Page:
The real-life stories of thefolkofBentleyin
Hampshire, presented in eight programmes by Nigel Farrell.
5: With urns primed, Hilda and Margaret are ready for the coach party expected for tea at the church. But it's getting late, where are they? Producer Chris Paling. Stereo
Lord, Enthroned in Heavenly Splendour (St Helen, BBC HB 206);
Panis Angelicus (Franck); Luke 24, w 13-35;
Halleluya! We Sing Your Praises; Light of the Minds That Know Him (King's Lynn).
Director of Music
A special programme from Birmingham devoted to fathers and fatherhood, with Clive Anderson and Michael Rosen. What makes a good father? Do children suffer from father deprivation? What rights do fathers have? Do families need fathers at all? And does the new Children Act affect the position of fathers?
Serial: Mansfield Park Final part.
From The Edible Woman published in 1969 to Cat's Eye, Margaret Attwood is one of Canada's best-selling writers at home and abroad. Through
The Handmaid's Tale, recently made into a film, she became a literary celebrity. In this special edition, she talks to Nigel Forde about her novels, poetry and short stories -including a new collection, Wilderness Tips.
Producer Sally Marmion
Louisa Buck is at the major new exhibition of paintings by Toulouse-Lautrec at the Hayward Gallery; David Hare 's new play
Murm uring Judges opens at the National Theatre; and Theatre Guilds all over the country get ready to perform John Godber 's Happy Families.
Producer Beaty Rubens. Stereo
Tony thinks they've got the ice cream licked.
Written by Emily Potts
This week's panel:
John Banham , Director General of the CBI;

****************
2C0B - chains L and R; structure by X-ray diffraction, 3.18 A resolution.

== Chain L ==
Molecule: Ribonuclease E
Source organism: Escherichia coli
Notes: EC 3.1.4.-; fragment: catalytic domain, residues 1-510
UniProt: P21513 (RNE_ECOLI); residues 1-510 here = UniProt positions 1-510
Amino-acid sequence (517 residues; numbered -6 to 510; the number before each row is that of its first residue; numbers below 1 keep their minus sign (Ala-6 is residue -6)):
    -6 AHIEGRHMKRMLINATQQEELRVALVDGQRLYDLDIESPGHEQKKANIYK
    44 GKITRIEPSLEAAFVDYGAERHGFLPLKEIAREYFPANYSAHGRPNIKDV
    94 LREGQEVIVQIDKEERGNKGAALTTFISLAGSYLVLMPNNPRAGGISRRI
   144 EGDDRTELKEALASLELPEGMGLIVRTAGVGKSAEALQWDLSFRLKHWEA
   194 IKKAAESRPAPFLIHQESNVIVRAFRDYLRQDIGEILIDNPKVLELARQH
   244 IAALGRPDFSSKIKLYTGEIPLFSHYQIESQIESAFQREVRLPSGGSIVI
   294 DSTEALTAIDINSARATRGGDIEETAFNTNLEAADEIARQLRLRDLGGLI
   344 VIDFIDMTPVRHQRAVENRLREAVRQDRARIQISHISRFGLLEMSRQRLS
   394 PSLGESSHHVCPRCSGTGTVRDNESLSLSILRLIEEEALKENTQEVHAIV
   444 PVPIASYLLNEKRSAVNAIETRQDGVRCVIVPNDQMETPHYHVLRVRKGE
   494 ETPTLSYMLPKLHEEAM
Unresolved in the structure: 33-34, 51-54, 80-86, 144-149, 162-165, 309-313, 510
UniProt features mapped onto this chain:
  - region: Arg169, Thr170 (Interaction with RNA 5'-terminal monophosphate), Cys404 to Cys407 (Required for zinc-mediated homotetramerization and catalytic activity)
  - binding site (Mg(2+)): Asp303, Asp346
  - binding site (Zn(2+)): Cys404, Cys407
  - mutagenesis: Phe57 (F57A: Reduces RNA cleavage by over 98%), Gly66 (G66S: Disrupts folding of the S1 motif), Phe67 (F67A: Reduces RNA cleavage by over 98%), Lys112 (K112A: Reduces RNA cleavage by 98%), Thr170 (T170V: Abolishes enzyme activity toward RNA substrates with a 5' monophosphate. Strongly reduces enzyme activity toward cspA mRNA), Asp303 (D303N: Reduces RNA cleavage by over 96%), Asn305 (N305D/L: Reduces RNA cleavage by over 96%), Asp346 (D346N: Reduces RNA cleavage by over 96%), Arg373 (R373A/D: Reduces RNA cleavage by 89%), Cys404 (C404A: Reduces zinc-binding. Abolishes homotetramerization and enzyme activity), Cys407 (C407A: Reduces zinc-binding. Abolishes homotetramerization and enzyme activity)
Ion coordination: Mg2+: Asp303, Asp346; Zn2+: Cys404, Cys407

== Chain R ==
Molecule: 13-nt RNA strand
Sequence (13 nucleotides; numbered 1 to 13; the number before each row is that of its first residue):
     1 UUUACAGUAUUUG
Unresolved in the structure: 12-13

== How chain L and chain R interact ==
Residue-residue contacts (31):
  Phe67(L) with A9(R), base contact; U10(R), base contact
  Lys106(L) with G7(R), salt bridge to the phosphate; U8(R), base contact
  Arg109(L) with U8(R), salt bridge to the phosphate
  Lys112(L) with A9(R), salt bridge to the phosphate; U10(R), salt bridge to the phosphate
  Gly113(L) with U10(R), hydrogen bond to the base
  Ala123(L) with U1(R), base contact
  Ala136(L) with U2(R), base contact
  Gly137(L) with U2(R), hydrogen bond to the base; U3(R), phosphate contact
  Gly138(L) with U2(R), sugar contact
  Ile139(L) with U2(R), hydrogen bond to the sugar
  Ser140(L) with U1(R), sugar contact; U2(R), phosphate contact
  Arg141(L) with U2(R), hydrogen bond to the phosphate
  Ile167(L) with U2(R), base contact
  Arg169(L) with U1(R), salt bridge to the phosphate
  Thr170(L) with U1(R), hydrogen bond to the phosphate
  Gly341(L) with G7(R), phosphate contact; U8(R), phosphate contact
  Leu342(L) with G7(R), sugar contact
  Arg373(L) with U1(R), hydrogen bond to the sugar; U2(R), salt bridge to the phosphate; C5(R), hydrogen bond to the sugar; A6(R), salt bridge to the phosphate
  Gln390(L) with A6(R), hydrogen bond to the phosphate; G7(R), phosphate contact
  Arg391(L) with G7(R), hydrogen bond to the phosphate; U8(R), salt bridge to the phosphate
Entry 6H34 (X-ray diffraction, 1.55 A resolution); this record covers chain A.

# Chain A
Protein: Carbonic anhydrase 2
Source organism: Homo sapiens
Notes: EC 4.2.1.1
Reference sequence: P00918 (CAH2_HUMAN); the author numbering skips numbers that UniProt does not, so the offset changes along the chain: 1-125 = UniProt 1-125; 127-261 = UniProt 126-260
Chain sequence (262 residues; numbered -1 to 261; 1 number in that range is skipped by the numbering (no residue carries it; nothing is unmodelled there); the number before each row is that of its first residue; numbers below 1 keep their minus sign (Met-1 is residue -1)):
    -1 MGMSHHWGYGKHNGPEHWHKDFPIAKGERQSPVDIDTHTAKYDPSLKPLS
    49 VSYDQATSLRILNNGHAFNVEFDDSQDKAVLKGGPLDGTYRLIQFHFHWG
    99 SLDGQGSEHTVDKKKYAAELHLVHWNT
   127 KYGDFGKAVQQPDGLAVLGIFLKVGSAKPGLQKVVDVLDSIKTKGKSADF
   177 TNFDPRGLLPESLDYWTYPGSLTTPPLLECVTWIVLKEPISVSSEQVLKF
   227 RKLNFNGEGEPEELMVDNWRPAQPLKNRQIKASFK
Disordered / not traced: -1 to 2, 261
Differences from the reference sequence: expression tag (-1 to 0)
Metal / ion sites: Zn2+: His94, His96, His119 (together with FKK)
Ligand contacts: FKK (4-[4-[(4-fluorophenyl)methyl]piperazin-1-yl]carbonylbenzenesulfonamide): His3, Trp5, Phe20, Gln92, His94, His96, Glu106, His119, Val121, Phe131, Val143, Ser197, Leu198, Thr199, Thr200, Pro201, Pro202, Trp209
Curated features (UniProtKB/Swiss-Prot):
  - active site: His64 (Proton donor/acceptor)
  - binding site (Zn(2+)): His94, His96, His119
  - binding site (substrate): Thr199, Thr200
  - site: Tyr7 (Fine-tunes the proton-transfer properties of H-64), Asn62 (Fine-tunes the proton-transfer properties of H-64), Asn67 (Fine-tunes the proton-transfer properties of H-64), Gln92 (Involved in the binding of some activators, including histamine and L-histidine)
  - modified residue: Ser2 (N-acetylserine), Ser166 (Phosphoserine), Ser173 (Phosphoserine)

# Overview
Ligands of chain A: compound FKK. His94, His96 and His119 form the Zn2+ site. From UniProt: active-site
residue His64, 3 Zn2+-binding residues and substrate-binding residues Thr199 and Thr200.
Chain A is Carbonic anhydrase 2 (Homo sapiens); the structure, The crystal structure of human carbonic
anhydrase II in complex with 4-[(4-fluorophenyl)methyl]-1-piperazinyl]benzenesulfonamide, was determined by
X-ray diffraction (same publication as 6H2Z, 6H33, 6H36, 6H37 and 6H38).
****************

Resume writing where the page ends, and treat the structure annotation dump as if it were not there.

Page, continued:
Tony Blair , MP, Shadow Spokesman on Employment; the Rt Hon
John MacGregor , MP, Leader of the House of Commons, and Sir Russell Johnston , Deputy Leader of the Liberal Democrats and Spokesman on Foreign Affairs.
From Ramsbottom, Lancashire.
Jonathan Dimbleby. Producer Anna Carragher
The second of two programmes in which
Professor Theo Barker delves among the BBC Sound Archives.
What did you do in your spare time, grandad? A century ago, youthful pastimes were often a lot more enterprising than today.
Producer Daniel Snowman
There are more than 5 million programme listings in Genome. This is a
historical record of the planned output and the BBC services of any
given time. It should be viewed in this context and with the
understanding that it reflects the attitudes and standards of its time
- not those of today.
To read scans of the Radio Times magazines from the 1920s, 30s, 40s and
50s, you can navigate by issue.
Genome is a digitised version of the Radio Times from 1923 to 2009 and
is made available for internal research purposes only. You will need to
obtain the relevant third party permissions for any use, including use in
programmes, online etc.
This internal version of Genome, which includes all the magazine covers,
images and articles as well as the programme listings from the Radio
Times, is different to the version of BBC Genome that is available
externally/to the public. It is only available inside the BBC network.